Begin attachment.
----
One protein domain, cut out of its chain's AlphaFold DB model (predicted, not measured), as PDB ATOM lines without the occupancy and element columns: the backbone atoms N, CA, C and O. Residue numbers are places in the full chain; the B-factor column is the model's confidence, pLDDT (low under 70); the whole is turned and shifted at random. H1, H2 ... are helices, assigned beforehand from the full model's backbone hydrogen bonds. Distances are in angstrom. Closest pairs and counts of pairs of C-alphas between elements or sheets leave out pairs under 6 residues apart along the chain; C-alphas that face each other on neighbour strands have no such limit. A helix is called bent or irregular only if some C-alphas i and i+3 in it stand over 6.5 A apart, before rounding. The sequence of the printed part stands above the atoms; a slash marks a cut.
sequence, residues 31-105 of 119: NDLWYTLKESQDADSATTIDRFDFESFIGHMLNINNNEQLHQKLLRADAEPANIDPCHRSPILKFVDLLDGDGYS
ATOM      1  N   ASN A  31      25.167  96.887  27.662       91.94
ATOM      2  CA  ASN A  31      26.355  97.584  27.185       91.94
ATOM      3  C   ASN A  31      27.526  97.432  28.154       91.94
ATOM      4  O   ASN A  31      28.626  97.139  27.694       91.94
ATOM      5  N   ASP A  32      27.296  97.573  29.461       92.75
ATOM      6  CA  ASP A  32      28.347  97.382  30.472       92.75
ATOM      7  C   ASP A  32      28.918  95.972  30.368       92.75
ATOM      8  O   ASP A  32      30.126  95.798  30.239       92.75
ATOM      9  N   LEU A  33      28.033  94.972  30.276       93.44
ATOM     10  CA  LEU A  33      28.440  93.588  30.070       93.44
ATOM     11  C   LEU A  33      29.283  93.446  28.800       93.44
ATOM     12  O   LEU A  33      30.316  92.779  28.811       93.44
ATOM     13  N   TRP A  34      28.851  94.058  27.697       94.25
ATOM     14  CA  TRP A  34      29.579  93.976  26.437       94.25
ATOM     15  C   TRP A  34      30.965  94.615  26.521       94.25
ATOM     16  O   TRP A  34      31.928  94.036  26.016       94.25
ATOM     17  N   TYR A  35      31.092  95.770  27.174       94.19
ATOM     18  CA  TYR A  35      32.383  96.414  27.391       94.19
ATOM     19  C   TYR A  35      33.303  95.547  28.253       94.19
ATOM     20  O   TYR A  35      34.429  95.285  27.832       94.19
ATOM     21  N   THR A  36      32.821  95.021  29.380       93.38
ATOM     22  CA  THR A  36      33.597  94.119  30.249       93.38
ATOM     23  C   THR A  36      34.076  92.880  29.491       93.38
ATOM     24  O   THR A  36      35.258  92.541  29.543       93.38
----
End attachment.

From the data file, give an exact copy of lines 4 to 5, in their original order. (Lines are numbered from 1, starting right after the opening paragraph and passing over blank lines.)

ATOM      3  C   ASN A  31      27.526  97.432  28.154       91.94
ATOM      4  O   ASN A  31      28.626  97.139  27.694       91.94